On more than one occasion, The Order of Calatrava brought to the field a force of 1,200 to 2,000 Knights – considerable in Mediaeval terms. Over time, as The Reconquista neared completion, the Canonical bond between Calatrava and Morimond Abbey relaxed more and more, and the Knights of The Order became virtually Secularised, finally undergoing dissolution in the 18th-19th Centuries.



Fountains Abbey,
Yorkshire, England.
Fountains Abbey was a Cistercian Abbey.
Photo: 28 June 2014.
Source: Own work.
Author: Diliff.
Attribution: "Photo by DAVID ILIFF.
License: CC-BY-SA 3.0"
(Wikimedia Commons)


The first Cistercian Abbey in Bohemia was founded in Sedlec, near Kutná Hora, in 1158. In the Late-13th-Century and Early-14th-Century, The Cistercian Order played an essential role in the politics and diplomacy of the Late-Přemyslid and Early-Luxembourg dynasty, as reflected in the Chronicon Aulae Regiae. This Chronicle was written by Otto and Peter of Zittau, Abbots of Zbraslav Abbey (Latin: Aula Regia, "Royal Hall"), Founded in 1292 by the King of Bohemia and Poland, King Wenceslas II. The Order also played the main role in the Early-Gothic Art of Bohemia; one of the outstanding pieces of Cistercian architecture is the Alt-Neu Shul, Prague. The first Abbey in present-day Romania was Founded in 1179, at Igris (Egres), and the second Abbey was Founded in 1204 (Cârţa Monastery).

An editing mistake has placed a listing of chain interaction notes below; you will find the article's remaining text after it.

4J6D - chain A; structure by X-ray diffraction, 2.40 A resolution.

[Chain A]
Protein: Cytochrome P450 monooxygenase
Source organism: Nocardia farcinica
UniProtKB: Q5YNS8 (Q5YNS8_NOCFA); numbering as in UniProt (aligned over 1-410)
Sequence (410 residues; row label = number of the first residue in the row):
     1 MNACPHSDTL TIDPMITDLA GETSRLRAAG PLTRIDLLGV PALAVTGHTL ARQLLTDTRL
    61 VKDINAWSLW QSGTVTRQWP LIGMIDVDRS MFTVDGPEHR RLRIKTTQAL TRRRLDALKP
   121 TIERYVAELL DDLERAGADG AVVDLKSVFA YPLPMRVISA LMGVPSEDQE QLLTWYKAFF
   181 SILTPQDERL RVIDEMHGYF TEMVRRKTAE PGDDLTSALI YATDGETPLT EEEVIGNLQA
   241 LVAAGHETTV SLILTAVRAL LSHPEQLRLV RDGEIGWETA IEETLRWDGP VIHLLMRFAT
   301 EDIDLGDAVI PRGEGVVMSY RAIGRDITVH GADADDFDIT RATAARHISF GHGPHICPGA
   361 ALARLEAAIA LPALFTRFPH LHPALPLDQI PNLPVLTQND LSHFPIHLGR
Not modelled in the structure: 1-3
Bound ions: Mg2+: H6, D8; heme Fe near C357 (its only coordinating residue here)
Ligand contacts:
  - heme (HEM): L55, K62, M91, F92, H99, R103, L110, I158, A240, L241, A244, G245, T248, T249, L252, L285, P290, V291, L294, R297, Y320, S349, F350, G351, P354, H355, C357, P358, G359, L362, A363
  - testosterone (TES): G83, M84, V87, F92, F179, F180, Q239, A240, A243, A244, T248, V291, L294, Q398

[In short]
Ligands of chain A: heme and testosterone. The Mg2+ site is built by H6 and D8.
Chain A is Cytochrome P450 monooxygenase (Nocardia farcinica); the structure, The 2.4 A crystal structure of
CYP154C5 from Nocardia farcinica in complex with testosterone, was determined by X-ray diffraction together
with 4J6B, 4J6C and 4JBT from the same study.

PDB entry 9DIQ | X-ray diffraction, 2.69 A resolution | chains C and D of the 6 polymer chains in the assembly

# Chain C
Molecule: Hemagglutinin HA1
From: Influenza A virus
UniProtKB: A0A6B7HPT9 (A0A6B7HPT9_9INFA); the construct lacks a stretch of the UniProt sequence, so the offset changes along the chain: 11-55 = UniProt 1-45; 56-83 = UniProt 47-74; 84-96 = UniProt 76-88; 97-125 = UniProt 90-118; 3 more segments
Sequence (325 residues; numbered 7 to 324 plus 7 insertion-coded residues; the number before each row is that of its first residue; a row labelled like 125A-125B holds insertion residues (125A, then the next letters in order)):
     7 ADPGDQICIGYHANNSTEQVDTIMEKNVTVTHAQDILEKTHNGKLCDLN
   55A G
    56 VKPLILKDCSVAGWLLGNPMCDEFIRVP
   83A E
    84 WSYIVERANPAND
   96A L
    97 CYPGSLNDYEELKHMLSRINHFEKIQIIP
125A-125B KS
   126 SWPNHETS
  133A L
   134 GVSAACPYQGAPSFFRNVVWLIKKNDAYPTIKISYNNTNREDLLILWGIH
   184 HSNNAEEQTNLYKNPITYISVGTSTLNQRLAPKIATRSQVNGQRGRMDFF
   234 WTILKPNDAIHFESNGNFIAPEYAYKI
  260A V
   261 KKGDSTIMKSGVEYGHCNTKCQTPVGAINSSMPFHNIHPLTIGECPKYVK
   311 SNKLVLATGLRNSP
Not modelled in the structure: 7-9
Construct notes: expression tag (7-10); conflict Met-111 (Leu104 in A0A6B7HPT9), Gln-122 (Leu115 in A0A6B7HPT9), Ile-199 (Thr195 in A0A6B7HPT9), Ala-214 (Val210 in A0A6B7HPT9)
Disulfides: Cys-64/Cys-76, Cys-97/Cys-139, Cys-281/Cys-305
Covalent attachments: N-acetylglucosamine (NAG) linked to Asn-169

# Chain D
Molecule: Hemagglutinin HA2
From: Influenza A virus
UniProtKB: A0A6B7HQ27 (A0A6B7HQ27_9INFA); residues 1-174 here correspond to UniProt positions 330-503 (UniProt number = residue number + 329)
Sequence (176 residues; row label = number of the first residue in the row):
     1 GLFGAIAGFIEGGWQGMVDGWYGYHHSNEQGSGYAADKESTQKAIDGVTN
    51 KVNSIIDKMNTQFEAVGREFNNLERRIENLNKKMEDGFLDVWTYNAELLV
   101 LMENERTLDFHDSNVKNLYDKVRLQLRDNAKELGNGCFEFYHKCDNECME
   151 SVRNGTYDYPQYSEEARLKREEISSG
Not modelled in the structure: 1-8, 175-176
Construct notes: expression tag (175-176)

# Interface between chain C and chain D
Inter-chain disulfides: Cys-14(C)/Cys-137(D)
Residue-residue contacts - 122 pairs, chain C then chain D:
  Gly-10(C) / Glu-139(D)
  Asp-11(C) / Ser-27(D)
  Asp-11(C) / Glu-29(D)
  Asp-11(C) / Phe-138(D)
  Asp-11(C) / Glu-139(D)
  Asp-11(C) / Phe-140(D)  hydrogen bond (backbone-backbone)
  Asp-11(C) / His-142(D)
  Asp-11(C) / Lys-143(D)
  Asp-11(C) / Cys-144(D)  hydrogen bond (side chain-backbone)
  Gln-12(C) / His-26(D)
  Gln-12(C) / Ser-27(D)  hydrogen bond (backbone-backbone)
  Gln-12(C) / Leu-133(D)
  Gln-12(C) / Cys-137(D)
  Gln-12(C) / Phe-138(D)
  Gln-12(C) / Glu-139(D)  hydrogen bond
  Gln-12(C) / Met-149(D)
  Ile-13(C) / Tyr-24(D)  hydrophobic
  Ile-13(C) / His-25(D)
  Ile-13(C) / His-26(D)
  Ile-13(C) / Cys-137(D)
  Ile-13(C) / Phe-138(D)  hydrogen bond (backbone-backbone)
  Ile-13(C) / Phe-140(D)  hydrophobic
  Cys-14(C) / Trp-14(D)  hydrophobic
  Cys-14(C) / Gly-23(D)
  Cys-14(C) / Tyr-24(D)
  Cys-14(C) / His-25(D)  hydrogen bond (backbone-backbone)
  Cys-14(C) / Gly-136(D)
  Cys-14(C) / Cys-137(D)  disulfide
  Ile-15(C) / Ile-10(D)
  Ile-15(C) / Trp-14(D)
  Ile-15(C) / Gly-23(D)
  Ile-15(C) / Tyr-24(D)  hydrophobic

Following The Anglo-Norman Invasion of Ireland in the 1170s, the English improved the standing of The Cistercian Order in Ireland with nine Foundations: Dunbrody Abbey; Inch Abbey; Grey Abbey; Comber Abbey; Duiske Abbey; Abington Abbey; Abbeylara Abbey; and Tracton Abbey. This last Abbey was Founded in 1225 from Whitland Abbey, in Wales, and, at least in its earliest years, its Monks were Welsh-speaking.